When it comes to voting machine technology, the states are at a stand-still. Since the Election Assistance Commission (EAC) has not had a quorum of commissioners for several years, it is unable to approve and update new uniform standards for voting machines. The only standards currently operational were passed in 2005. Many states use these standards for benchmarks when deciding which machines to purchase. Thus, they're now stuck with machines they have had for over ten years -- and many of these are beginning to fail.
Without new standards, vendors are uncertain of what should be included or ultimately will be required for new equipment. Both election administrators and vendors also seek a more efficient and affordable certification process for machines. Some say innovators in the field are deterred from either improving upon current machines or deploying far less expensive off-the-shelf hardware.
Updated standards have been drafted, however, and are waiting for approval whenever the EAC is reconstituted. Many vendors are working on equipment and software design being reviewed under an "innovation class" set of criteria by the EAC's Certification Program. However, some jurisdictions aren't waiting for federal action; instead, they're developing innovative systems through very transparent and public processes; for example, Los Angeles County in California and Travis County in Texas.
Still other activity is occurring in a stakeholder committee -- the IEEE Election Standards Committee -- made up of industry members, academics, election officials, and advocates who are working on standards for data reporting in a common data format. Those standards will improve all election data reporting, make audits and recounts easier, make election night reporting more robust and useful, and help with providing blank ballots to military and overseas absentee voters, in a much more workable format.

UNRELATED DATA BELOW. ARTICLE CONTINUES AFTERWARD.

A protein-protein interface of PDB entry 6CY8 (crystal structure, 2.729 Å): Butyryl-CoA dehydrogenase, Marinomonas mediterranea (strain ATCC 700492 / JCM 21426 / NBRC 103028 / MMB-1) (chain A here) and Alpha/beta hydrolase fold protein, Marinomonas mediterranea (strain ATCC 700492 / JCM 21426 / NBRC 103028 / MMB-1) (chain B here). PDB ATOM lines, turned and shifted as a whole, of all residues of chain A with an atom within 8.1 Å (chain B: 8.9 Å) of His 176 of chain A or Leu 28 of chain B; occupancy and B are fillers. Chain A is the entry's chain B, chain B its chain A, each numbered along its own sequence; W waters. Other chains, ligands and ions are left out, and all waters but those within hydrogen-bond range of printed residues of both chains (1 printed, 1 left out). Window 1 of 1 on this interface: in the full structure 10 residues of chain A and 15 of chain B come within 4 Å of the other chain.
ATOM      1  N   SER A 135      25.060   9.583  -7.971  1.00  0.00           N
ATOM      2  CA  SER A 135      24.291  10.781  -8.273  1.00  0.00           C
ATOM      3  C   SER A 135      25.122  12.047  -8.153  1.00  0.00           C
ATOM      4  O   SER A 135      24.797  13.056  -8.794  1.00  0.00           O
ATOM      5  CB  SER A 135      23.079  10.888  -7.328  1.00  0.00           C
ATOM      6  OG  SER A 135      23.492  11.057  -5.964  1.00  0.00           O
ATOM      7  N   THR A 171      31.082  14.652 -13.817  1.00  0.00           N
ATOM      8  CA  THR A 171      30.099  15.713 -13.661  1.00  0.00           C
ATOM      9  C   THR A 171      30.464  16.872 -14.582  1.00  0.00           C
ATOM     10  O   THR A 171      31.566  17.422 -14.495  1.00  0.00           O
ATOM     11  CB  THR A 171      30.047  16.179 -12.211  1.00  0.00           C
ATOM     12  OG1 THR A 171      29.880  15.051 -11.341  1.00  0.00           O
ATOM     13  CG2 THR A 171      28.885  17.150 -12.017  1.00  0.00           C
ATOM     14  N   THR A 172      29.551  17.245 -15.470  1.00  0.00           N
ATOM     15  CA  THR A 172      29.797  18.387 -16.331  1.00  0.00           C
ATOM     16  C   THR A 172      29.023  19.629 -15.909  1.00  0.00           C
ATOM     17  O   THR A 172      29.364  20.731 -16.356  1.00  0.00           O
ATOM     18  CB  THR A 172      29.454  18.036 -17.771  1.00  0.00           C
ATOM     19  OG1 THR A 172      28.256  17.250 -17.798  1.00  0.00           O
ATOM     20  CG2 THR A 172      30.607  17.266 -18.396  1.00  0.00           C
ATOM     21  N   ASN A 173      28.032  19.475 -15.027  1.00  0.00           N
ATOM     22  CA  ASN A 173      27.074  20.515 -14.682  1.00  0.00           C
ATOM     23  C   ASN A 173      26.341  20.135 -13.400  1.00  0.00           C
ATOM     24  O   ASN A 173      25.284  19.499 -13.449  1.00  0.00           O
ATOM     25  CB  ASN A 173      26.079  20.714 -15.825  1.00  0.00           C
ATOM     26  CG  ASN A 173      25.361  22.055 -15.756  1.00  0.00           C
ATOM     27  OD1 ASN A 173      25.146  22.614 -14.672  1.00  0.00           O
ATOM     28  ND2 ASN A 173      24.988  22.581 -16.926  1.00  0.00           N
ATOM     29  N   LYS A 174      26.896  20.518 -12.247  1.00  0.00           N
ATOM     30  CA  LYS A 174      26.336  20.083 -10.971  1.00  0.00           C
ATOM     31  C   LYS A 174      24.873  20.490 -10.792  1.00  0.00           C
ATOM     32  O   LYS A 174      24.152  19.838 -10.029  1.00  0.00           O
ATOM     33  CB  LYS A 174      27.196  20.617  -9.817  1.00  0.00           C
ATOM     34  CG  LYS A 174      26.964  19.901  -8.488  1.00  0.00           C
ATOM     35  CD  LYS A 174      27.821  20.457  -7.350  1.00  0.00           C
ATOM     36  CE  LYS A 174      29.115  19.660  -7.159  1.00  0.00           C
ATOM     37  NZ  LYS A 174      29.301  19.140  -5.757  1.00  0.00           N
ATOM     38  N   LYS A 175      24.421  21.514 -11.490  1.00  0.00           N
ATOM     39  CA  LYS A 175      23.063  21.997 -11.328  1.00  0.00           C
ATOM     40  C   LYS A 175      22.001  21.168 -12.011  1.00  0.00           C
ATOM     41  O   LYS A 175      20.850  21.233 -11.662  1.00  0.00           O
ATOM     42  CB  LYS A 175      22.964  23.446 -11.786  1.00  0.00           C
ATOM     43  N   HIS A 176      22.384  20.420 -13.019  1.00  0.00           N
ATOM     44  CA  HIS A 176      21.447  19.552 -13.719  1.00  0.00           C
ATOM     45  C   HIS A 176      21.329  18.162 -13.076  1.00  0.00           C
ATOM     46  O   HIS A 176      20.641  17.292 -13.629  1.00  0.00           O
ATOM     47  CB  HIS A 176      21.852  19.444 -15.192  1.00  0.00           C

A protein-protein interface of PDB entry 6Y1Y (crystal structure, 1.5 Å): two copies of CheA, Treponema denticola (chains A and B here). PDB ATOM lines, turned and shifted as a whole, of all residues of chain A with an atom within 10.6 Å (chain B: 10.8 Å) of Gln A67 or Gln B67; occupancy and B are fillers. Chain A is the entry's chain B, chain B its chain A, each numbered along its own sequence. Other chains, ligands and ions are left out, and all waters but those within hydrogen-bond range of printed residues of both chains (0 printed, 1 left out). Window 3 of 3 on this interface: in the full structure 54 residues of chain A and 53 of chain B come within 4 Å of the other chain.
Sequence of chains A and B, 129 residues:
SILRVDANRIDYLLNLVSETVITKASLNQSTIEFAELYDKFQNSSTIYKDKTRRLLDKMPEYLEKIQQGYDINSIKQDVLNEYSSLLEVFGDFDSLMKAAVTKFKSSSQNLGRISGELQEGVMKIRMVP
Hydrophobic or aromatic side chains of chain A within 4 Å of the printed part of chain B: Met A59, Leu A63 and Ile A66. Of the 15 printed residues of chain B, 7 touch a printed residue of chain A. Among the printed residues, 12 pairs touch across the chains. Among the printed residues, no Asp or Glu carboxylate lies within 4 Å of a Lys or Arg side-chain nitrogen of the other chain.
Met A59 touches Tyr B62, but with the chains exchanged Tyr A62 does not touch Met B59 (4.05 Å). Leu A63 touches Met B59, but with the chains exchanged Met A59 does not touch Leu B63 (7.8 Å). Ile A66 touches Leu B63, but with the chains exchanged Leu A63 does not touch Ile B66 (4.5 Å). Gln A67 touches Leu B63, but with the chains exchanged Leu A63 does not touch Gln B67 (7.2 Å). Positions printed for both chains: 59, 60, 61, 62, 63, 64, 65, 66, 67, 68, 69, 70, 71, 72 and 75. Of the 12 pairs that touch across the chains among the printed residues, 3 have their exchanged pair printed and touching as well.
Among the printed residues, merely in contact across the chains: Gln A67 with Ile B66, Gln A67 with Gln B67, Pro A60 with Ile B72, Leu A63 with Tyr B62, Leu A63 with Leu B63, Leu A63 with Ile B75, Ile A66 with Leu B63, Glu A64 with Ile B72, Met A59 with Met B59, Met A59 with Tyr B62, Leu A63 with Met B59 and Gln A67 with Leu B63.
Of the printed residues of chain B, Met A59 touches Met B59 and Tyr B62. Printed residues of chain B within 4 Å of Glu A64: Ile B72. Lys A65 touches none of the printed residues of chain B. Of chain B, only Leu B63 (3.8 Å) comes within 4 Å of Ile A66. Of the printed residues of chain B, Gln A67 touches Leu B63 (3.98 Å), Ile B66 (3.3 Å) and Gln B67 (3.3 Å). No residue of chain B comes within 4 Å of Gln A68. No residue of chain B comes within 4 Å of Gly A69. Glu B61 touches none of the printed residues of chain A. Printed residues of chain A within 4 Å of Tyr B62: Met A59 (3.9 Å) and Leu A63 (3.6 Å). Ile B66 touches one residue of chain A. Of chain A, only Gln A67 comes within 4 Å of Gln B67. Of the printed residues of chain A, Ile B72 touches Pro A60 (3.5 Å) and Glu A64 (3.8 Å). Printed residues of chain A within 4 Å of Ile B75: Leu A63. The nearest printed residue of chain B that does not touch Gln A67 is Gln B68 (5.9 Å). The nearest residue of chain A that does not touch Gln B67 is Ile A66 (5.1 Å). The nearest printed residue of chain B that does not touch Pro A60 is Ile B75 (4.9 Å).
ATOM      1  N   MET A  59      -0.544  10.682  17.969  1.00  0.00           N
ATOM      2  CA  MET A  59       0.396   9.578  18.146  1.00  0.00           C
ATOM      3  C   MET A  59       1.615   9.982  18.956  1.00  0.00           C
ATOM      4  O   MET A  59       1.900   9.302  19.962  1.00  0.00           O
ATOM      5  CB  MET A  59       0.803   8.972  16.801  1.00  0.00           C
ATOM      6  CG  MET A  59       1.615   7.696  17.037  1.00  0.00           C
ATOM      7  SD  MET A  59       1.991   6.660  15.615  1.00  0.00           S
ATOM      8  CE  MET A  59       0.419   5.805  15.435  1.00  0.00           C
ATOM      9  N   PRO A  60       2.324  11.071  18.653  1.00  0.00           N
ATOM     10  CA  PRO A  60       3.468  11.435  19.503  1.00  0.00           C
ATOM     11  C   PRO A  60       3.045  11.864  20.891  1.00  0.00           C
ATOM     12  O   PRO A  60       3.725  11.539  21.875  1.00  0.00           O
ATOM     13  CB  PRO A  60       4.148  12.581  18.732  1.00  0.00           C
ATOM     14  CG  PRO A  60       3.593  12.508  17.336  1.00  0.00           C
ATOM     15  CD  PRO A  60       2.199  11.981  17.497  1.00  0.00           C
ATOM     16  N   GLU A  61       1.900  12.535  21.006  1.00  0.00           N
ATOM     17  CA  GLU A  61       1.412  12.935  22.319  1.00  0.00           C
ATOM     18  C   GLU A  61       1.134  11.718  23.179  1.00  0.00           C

The Commission suggested that "either some other body within or apart from the EAC must be in charge of approving standards or the states should adapt their regulations." The IEEE Standards Committee is helping to advance this process. Moreover, states like California have responded to the stand-still by moving the whole process to the state level. California, which used to require all voting systems to be certified to the federal voting machine standards, recently passed a law mandating that the Secretary of State set the standards governing voting systems. The Secretary of State is also now responsible for certification and testing of voting systems used in California and approval of voting system labs.
We urge the Congress to act swiftly in confirming new commissioners so that the EAC can function at full capacity. A federal oversight program is needed to help disseminate uniform guidelines on machines and software, especially because some states are not as familiar with voting technology issues as others. Establishing a minimum baseline for performance standards -- particularly in usability, accessibility and reliability -- makes sense for all jurisdictions. While some states can oversee the testing and certification processes and develop more advanced standards on their own, many lack the resources to do so; all should be able to rely on a federal baseline standard for the foreseeable future.
Finally, Common Cause recommends an additional focus on certifying machines prior to their use in any election and on confirming scientifically that every election outcome is reported accurately. Elections should be structured to provide convincing evidence that the reported outcomes reflect how people voted. This can be accomplished with a combination of compliance audits and risk-limiting audits using voting systems that produce a voter-verifiable paper ballot. More regulation is needed to ensure that the evidence trail is correct and complete: Common Cause recommends mandatory requirements for robust ballot reconciliation, accounting, and verified chain of custody.
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